The First Travelogue

Thursday, January 26th

4.25 A.M.
I look at the roof and see nothing. It’s strange. Till now, I have never been conscious to greet the alarm, that first ring which has always been lost in mists of awakening. It will be a day for many firsts. The first road trip without adult supervision. The first day where we decide our own route. The first day where we have to be responsible for the fuel tank, for the food and a million other things yet to cross our minds. I think about the day ahead, with no intuition of its course. I look at the time, my heartbeat is a crescendo now.
4.30! The silence is broken by the shrill tune of my alarm. A delirious smile has broken on my lips and I jump out of bed.

9.30 A.M.
The steam from the thatte idli fogs my glasses. The smell is heavenly, and the idli, when sliced, is smooth as butter. I am sitting in a shack of a place, my friends on either side, completely squeezed. There are people hovering around us, looking at us like hawks, ready to swoop in and occupy our seats. The hotel, for lack of a better word, is one of the many which make Bidadi famous as a pit stop for breakfast. If you are going to your destination via the SH-17 (Bengaluru-Mysore Highway), stopping for a Bidadi thatte idli will get you off to a perfect start.

12.20 P.M.
The four of us are settled in the car. One is sitting in the front passenger seat, patiently trying candid photography, the second beside me, fiddling with the playlist. Another is at the back, dozing. The silence outside has wormed its way in.
We are passing through the Berambadi State Forest. It is barren, with varying shades of brown against the shock of a clear blue sky. The road is a dream, the route almost deserted. Signs of fire which must have raged through the land is evident, the trees a mere skeleton of their former selves. There is beauty here, if you chose to see it.


2.45 P.M
We are in the administrative office of the Muthanga Wildlife Sanctuary, amidst the many people waiting for tickets. As the counters open, we rush towards it, recklessly pushing people out of our way in true Indian fashion. Turns out, we needn’t have bothered.
It is here, in the impossibly crowded ticket counter, that disappointment first greets us. Apparently, barging our way through the queue and being smug about it doesn’t help. The smart officials of the Sanctuary, well used to this behaviour, take down names of tourists well in advance (For the safari beginning at 1500 Hrs, an official had noted the names of the people already waiting in the office at 1415 Hrs).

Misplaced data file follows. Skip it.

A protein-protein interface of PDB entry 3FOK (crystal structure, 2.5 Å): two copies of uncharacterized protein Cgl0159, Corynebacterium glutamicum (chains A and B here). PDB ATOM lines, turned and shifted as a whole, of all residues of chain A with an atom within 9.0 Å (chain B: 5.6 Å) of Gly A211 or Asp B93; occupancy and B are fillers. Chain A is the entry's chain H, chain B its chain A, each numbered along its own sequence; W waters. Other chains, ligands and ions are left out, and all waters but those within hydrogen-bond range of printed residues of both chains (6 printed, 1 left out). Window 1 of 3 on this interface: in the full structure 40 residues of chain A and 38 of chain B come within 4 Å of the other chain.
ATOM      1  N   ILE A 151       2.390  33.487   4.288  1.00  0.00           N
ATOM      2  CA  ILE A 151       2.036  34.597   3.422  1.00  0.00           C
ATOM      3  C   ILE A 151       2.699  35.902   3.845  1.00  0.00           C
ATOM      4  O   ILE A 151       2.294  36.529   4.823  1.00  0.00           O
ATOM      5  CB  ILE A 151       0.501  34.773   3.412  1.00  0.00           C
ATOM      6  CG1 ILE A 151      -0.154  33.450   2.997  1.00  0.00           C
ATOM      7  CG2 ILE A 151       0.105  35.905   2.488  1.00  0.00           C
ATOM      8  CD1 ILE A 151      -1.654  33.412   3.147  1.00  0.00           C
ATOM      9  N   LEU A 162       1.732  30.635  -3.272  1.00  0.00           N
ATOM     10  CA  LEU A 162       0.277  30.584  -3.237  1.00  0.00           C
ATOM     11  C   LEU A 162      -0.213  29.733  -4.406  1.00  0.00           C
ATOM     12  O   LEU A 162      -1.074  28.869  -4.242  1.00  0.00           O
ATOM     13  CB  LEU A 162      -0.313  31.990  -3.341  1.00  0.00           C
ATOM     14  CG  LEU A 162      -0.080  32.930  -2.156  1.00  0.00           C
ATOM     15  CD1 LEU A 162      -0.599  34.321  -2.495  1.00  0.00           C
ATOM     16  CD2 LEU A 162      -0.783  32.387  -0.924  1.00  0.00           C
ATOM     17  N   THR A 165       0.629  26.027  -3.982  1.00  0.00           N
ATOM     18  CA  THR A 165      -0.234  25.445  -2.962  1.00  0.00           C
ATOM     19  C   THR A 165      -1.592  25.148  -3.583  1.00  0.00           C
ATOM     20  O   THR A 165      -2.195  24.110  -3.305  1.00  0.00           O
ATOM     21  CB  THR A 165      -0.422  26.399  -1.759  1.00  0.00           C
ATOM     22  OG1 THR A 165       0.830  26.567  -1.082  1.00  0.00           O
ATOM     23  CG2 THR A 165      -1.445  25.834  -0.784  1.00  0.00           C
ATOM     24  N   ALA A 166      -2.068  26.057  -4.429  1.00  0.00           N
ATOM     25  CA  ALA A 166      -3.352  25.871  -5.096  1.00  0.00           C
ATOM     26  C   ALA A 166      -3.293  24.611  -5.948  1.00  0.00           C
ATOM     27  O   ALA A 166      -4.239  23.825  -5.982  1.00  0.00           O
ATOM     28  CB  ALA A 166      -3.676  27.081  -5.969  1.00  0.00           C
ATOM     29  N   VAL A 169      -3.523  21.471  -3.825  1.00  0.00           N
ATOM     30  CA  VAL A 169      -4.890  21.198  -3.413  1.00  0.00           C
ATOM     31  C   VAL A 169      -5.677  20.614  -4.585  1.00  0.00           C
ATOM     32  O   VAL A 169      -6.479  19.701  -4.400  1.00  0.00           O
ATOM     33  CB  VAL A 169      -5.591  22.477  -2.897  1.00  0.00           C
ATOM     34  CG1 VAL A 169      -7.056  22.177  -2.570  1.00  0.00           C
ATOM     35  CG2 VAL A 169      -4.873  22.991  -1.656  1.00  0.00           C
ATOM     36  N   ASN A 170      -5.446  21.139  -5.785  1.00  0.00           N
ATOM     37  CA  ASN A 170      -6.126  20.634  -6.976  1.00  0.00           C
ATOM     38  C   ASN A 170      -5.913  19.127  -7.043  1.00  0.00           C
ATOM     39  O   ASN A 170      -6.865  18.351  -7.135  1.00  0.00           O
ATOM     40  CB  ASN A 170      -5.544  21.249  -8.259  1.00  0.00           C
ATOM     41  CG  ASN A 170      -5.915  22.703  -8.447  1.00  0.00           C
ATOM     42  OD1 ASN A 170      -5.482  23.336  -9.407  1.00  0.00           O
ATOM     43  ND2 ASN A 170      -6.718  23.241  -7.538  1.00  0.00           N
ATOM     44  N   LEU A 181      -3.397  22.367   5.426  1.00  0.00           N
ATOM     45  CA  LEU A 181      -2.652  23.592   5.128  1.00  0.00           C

So, a word of advice. Reach the place at least 45 minutes before the scheduled start of the safari and put down your names. Else, like us, you will be treated with a sneer at the ticket booth.
And no, we never got a chance to spot a wayward elephant in Muthanga Forest.

6.45 P.M
We are settled in the portico of Mist Valley, a serviced apartment and our choice of stay. Our host, a Mr. Sai, is treating us to a hospitable bout of conversation. There is pazam pori (Batter coated raw banana deep-fried and sweetened with honey) and a mug of steaming ginger tea in front of us. The chill is increasing hand in hand with the darkness. Sitting here, amidst acres of wild plantation, I realise what Silence truly is. This place is isolated, can be reached only through a treacherous mud road and adds to the romanticism of this trip.

One of the walk trails in the plantation

I give a sigh. Finally, it sinks in. We made it, all of us. A sense of triumph, vastly disproportionate to our small achievement, but triumph nonetheless. We are in Wayanad.

Friday, January 27th

9.50 A.M
We are about to begin our trek up to Chembra Peak, a stretch which is 3-4 km one-way. Passes to begin the trek are issued at an office, where one can also hire a guide. We did.
The first kilometre is an easy walk amidst tea estates, the gentle welcome to ease you into what awaits ahead.
This gradually changes into a blossoming wilderness, and we are greeted by a magical canopy of moss-green trees. The entrance is truly enchanting, straight out of a fairy tale.


I look at it in anticipation, completely unprepared for what lies ahead.

10.45 A.M
My guide is valiantly trying to get me to move, coddling me. My buttocks, firmly seated in a crook of a rock, is unwilling to pay heed.
It is only one kilometre away, he says.